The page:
Hi there. Welcome to the end of another fantastic week. This week had a few interesting stories in the world of technology, both locally and internationally.
Below we have curated some of the major stories around the globe you might have missed.
Apple lost $6 billion due to chip shortage
In its recent profitability report for the fourth fiscal quarter of 2021, Apple announced robust profitability with all-time highs in its services and Mac divisions.
According to the company’s report, it recorded revenue of $83.4 billion, up 29 percent year over year, and earnings per share of $1.24. This falls short of Wall Street’s earnings forecast of $84.85 billion.
Apple’s CEO, Tim Cook, announced that supply chain restrictions had a significant influence on the financial results of the quarter, leading to about a $6 billion loss.
“We had a very strong performance despite larger-than-expected supply constraints, which we estimate to be around $6 billion,” Cook said, citing “industry-wide chip shortages that have been talked about a lot and COVID-related manufacturing disruptions in Southeast Asia”.
The company believes that the supply chain issues might cost the company much more in its December quarter.
Apple released its iPhone 13 and 13 Pro, a new iPad mini, the ninth-generation iPad, Apple Watch Series 7, third-generation AirPods, and, most recently, the widely anticipated MacBook Pro powered by Apple silicon.
However, getting your hands on these products is still more difficult than it has been in the past.
Stripe enters the carbon removal market
Global payment company, Stripe Inc. has announced that it’s now making a run to remove carbon dioxide from the atmosphere by signing up for carbon-removal technologies.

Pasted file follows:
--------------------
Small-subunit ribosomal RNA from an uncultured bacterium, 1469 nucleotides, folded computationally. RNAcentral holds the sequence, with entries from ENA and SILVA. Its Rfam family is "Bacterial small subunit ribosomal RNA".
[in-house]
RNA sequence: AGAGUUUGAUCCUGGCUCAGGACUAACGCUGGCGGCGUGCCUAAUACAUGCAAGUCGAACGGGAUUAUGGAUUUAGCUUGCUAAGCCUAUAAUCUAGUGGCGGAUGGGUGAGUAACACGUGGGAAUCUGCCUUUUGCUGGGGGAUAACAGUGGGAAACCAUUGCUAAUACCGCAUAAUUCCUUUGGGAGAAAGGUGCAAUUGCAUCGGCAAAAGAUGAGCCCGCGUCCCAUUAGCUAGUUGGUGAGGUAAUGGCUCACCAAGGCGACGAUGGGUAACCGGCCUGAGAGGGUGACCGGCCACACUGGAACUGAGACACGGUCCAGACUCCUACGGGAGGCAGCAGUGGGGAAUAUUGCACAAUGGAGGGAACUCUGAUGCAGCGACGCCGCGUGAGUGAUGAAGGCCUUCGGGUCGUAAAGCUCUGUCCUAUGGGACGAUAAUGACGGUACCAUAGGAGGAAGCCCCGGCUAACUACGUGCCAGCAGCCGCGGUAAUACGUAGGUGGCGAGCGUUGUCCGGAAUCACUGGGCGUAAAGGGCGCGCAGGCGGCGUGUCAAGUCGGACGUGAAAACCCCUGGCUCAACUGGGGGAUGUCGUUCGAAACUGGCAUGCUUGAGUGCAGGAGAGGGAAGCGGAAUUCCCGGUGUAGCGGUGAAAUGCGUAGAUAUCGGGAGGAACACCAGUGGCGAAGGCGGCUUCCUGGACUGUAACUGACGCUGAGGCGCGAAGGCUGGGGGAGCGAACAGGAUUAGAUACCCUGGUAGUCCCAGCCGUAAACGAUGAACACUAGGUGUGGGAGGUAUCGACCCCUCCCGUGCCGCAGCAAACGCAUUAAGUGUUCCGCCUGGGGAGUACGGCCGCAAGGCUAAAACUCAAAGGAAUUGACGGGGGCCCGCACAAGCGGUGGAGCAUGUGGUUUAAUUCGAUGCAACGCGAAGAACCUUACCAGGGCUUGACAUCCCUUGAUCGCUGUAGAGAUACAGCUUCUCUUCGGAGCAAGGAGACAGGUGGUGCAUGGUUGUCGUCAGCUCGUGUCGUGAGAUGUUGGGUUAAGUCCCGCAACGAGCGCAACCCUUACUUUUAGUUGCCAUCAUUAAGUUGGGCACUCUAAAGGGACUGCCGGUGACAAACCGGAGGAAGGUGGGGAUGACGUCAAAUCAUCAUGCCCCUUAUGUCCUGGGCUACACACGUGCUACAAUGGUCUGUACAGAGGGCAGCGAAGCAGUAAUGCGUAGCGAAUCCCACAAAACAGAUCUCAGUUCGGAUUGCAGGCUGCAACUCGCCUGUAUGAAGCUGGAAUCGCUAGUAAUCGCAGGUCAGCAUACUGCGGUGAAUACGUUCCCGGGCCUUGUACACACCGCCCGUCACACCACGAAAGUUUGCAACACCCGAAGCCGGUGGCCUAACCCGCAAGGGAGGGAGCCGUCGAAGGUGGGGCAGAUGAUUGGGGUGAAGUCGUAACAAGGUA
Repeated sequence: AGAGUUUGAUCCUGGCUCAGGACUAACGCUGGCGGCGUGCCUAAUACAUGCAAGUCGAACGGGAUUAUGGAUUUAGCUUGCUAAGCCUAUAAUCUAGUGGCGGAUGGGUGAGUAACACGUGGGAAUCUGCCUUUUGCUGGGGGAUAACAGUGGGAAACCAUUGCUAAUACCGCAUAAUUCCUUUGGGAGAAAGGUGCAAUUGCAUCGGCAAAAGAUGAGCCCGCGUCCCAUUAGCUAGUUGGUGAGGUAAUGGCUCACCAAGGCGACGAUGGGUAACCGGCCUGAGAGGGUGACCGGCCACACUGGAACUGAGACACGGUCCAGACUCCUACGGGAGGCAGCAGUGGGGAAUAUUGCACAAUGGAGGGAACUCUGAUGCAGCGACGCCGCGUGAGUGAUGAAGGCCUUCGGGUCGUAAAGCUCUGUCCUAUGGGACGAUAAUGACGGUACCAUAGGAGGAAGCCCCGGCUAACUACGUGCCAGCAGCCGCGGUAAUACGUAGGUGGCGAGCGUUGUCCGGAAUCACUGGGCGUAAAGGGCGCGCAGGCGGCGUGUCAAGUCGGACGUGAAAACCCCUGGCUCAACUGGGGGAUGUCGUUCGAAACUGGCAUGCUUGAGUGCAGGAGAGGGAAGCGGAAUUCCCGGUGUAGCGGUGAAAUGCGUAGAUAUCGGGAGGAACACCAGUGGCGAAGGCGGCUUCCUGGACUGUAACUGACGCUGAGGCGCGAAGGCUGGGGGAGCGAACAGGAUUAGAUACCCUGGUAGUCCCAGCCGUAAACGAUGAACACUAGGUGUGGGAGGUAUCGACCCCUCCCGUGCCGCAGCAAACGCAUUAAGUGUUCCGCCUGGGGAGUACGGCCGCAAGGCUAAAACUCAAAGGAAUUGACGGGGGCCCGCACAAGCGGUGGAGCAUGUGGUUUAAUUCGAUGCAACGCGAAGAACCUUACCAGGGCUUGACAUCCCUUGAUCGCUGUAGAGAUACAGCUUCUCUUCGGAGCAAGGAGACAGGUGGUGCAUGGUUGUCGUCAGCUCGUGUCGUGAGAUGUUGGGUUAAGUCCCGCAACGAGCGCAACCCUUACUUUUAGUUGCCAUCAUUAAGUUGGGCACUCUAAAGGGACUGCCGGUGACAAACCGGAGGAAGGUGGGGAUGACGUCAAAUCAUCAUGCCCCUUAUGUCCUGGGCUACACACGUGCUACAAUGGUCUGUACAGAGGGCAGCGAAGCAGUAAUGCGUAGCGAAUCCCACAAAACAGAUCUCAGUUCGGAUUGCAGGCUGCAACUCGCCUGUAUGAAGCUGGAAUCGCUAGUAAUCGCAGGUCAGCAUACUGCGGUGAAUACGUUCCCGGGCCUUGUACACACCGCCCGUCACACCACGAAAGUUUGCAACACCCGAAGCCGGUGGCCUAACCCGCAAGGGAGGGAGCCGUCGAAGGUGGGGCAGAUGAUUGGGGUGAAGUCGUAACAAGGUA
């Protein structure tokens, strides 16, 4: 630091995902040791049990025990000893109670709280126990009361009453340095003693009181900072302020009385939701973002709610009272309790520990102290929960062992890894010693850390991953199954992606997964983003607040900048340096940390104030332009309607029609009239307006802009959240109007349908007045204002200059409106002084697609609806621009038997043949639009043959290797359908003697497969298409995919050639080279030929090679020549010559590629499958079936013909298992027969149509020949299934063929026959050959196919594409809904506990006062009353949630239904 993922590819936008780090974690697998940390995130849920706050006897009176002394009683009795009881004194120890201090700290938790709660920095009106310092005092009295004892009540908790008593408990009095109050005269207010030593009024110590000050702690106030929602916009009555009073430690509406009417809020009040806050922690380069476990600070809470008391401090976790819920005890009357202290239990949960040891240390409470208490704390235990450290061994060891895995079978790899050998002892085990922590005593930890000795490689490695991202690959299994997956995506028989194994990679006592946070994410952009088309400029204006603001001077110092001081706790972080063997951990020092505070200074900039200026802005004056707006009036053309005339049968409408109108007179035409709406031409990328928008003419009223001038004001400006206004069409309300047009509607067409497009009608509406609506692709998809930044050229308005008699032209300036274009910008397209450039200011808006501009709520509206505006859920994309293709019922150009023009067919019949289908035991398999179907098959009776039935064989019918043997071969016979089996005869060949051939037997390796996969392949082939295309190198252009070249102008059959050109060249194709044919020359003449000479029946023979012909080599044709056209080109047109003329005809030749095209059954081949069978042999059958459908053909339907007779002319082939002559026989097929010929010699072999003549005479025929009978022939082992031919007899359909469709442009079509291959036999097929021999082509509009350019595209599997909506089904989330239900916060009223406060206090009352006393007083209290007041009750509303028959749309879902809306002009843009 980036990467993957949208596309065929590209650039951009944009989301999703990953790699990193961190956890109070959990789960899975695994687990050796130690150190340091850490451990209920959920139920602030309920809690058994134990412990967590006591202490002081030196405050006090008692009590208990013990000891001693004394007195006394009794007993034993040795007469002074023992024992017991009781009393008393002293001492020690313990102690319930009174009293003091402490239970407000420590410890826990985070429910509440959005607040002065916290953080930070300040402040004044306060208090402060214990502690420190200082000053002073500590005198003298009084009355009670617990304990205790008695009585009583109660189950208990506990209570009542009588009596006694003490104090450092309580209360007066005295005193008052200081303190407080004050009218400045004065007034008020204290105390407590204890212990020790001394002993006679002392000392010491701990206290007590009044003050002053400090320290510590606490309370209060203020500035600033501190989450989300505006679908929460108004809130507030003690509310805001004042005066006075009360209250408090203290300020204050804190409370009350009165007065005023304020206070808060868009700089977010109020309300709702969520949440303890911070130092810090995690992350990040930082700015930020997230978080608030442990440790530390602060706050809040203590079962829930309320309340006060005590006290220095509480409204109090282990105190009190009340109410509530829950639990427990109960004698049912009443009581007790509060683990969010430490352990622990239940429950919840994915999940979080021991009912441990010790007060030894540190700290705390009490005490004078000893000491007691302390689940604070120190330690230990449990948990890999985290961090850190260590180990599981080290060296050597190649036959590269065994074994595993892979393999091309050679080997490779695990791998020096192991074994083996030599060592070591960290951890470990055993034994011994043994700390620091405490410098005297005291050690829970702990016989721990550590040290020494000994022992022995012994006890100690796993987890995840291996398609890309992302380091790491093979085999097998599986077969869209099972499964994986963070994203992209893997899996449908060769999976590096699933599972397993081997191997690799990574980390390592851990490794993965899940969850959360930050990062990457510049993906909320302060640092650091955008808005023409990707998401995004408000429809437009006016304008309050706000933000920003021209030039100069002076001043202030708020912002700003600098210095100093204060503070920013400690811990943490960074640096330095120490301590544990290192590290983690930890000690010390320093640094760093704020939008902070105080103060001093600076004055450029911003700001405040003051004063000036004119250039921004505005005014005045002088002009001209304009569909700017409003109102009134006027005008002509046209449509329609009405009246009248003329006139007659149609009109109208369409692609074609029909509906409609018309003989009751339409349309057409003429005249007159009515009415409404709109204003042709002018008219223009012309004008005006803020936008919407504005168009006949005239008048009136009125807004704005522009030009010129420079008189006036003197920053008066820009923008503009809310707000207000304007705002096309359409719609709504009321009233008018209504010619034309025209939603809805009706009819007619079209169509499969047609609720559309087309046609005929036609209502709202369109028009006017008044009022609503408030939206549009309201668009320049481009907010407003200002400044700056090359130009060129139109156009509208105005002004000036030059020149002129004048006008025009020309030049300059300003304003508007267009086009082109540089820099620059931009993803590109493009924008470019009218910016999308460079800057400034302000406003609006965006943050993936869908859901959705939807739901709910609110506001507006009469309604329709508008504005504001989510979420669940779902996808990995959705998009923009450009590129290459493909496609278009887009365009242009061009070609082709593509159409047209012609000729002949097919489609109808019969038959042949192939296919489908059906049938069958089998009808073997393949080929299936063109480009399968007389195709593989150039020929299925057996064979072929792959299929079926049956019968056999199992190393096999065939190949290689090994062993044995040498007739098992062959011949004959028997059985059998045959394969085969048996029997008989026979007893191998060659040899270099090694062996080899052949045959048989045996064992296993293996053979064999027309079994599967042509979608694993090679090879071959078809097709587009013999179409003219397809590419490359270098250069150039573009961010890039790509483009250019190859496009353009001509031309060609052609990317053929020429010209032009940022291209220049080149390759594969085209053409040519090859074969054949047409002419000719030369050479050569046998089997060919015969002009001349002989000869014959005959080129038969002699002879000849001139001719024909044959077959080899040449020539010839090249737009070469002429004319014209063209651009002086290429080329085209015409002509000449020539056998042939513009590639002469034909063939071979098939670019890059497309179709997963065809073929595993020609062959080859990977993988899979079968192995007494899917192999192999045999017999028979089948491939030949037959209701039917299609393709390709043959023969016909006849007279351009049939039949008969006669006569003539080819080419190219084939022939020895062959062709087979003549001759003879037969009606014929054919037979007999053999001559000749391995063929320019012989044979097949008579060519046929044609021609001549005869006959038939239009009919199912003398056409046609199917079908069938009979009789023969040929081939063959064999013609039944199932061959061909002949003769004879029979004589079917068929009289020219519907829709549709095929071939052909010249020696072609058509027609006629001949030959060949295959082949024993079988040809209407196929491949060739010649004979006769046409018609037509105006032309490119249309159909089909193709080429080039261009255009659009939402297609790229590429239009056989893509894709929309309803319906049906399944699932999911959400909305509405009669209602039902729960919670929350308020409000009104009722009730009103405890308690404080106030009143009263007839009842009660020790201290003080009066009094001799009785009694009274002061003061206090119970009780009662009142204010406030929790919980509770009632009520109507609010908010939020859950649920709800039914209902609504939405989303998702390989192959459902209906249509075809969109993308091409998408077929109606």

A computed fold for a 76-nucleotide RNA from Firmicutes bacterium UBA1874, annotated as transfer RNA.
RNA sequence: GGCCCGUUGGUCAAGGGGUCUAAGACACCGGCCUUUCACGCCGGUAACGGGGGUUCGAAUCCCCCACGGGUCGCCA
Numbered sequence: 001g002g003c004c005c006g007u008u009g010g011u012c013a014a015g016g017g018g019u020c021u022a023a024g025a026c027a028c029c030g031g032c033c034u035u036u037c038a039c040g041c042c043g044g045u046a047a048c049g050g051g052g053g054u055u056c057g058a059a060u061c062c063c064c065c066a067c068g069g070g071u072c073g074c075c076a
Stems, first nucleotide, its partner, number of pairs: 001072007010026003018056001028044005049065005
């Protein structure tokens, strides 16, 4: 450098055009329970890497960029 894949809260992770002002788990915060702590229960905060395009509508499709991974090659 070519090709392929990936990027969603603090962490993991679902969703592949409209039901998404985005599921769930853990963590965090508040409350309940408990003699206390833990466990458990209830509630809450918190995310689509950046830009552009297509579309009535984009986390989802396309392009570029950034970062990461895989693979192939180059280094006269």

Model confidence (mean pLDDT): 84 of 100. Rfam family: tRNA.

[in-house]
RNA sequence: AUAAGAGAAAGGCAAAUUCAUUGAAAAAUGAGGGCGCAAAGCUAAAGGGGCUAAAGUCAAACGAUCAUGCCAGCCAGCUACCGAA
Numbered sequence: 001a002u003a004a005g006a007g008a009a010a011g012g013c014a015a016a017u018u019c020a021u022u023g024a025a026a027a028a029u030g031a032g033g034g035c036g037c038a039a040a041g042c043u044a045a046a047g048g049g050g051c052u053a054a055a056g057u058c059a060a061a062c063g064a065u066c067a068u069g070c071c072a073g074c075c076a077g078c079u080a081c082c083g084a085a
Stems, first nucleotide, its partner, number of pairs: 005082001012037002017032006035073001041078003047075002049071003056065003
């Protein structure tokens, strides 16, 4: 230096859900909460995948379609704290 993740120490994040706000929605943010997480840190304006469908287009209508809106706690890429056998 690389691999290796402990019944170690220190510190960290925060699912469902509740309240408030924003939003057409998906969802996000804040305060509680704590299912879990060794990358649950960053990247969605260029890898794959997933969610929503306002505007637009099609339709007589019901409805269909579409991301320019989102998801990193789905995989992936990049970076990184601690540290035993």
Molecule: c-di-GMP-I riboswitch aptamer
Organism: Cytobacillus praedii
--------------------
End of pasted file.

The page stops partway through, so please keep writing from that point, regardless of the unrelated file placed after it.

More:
According to the company, it has made plans to form a partnership with a London investment firm, Deep Sciences Ventures, which builds technology companies from the ground up.
Deep Sciences Ventures will enlist the help of scientists to devise new methods for removing carbon dioxide from the environment.
If they come up with viable concepts, Stripe will be their first customer. It will pay DSV startups $500,000 each upfront to capture and store carbon, then a further $1 million if they meet performance milestones.
“There are just too few companies that are even attempting to build permanent carbon removal at the scale needed, and we need more shots on goal,” said Nan Ransohoff, Stripe’s head of climate.
Stripe is not the only company potentially trying to limit the damage of global warming. Similar technological companies like Microsoft Corp., Shopify Inc., and reinsurance giant Swiss Re, are also paying tech startups to remove carbon from the atmosphere.
Mastercard now allows banks on its payments network to provide cryptocurrency services
Mastercard announced a deal with cryptocurrency firm Bakkt which will make cryptocurrency options available to banks and merchants across its payment platforms, according to a report from CNBC.
The company had first announced earlier this year that it would begin allowing its cardholders to conduct some transactions on its network using specific cryptocurrencies.
It went further in July to announce that it was working with crypto and digital asset startups as part of its effort to increase consumer adoption of cryptocurrencies.
According to the payment giant, banks on its global payment network will be able to provide cryptocurrency incentives for users using their credit and debit cards. It also says customers will be able to use their crypto holdings to pay for products and store digital assets on Bakkt’s platform.
“Together with Bakkt and grounded by our principled approach to innovation, we’ll not only empower our partners to offer a dynamic mix of digital asset options, but also deliver differentiated and relevant consumer experiences.”Sherri Haymond, executive vice president of digital partnerships at Mastercard.
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